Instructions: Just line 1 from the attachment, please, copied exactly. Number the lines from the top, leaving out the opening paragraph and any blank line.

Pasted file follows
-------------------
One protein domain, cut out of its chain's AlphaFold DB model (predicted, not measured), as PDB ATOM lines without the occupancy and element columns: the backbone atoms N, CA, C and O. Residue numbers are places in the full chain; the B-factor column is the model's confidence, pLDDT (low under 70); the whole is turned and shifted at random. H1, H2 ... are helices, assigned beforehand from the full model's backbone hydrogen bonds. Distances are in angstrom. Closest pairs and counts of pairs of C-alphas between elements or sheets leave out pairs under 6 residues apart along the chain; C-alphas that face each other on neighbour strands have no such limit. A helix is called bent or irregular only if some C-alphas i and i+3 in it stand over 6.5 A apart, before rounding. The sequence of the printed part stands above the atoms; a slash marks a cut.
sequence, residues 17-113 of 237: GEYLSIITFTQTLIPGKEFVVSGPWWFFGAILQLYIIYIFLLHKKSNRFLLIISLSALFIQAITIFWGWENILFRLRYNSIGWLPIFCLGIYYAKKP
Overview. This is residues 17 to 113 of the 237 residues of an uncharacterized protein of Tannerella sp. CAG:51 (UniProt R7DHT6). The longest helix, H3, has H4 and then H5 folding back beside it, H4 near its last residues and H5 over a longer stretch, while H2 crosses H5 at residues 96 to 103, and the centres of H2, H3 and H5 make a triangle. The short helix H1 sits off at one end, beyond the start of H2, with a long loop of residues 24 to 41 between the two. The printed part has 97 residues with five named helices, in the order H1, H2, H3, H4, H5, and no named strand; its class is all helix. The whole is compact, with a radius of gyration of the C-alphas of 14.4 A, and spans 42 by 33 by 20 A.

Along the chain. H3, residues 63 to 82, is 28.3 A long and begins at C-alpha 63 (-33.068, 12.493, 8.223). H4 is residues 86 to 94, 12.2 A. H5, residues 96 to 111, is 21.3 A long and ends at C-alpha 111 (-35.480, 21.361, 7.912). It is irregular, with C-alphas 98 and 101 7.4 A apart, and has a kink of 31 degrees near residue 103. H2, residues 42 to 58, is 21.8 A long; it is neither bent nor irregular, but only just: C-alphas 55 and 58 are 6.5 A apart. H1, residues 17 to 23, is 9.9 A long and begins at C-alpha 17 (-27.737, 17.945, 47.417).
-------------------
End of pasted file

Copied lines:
sequence, residues 17-113 of 237: GEYLSIITFTQTLIPGKEFVVSGPWWFFGAILQLYIIYIFLLHKKSNRFLLIISLSALFIQAITIFWGWENILFRLRYNSIGWLPIFCLGIYYAKKP